Our results indicate that patients presenting with cervical cancer to QECH are young, with a high prevalence of HIV, and late stage of disease. The cohort was largely unaware of preventive initiatives, such as HPV vaccination and cervical screening, and awareness programmes such as the ‘Cancer Below the Belt’ campaign should be promoted. VIA is widely available in Malawi and should, where possible, be routinely performed, along with a speculum exam during every gynaecological or pelvic examination, particularly in patients with HIV who are at a much increased risk of cervical cancer. The lack of pathological and surgical capacity and the absence of radiotherapy severely limits the possibility of curative treatment. While the government’s plans to increase the number of staff working in cancer care are important, a significant advance for cervical cancer patients will come with the widespread use of HPV vaccination and the arrival of radiotherapy in the country.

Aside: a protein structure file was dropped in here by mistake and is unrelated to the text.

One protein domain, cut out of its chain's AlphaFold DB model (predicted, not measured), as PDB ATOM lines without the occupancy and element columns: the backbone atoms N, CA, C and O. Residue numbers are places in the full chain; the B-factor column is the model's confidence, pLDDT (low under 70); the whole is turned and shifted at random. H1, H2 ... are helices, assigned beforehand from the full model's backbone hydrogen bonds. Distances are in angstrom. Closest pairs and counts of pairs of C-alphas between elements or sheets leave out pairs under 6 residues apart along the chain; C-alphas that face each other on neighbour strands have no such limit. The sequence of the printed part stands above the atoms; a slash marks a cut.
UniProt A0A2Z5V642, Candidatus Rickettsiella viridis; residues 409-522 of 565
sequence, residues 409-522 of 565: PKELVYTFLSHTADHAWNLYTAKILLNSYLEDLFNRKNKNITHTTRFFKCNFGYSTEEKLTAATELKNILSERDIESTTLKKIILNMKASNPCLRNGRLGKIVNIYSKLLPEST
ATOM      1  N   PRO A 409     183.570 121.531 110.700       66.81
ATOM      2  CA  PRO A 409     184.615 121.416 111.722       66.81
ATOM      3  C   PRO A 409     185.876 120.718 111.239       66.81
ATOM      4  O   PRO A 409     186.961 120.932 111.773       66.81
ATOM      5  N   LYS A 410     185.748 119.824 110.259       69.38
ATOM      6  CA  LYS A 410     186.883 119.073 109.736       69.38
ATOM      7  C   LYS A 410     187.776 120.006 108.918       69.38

Edinburgh Malawi Cancer Partnership, the University of Malawi College of Medicine, and QECH.

Competing interests

All authors declare that they have no competing interests related to this work.